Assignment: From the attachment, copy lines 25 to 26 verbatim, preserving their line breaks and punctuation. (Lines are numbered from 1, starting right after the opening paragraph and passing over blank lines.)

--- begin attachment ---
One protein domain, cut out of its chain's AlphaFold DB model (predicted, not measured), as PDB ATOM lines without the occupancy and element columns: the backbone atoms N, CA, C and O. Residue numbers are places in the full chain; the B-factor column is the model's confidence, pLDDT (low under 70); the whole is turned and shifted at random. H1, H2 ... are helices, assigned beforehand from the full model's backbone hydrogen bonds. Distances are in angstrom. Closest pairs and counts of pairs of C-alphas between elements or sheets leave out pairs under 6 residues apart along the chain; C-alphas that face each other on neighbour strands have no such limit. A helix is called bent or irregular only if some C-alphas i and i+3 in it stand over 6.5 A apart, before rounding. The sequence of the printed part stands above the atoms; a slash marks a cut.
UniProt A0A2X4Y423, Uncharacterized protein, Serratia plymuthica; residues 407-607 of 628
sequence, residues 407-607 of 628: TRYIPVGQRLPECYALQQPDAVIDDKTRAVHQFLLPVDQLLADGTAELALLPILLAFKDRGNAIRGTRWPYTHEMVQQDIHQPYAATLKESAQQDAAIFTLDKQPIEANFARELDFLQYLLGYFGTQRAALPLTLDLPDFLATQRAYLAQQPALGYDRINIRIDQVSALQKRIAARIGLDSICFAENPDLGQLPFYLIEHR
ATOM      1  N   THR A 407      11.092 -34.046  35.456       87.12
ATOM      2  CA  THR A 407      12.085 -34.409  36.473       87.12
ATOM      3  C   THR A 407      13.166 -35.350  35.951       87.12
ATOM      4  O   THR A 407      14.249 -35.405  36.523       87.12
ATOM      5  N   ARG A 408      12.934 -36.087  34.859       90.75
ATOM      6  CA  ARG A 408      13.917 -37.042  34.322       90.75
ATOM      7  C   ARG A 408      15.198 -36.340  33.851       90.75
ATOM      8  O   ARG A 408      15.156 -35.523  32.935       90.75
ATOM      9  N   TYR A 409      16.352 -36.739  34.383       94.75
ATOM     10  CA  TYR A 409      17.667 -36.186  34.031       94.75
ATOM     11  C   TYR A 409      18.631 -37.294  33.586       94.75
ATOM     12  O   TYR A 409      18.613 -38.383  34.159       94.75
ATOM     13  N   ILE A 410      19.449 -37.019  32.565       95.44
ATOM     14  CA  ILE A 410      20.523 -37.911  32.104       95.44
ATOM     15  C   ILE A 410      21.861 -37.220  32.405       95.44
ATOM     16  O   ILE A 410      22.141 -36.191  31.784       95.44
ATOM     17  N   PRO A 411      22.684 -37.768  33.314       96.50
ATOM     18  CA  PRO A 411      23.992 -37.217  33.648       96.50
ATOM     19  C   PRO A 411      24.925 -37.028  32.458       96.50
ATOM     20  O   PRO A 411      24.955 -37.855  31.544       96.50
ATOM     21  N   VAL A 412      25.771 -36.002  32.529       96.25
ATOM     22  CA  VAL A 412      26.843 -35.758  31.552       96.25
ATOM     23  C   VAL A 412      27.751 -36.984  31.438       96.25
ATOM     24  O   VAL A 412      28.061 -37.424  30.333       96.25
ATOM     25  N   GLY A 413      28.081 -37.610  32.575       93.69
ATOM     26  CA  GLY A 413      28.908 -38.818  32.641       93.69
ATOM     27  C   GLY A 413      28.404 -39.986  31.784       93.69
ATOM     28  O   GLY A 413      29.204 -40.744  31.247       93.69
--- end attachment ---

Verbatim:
ATOM     23  C   VAL A 412      27.751 -36.984  31.438       96.25
ATOM     24  O   VAL A 412      28.061 -37.424  30.333       96.25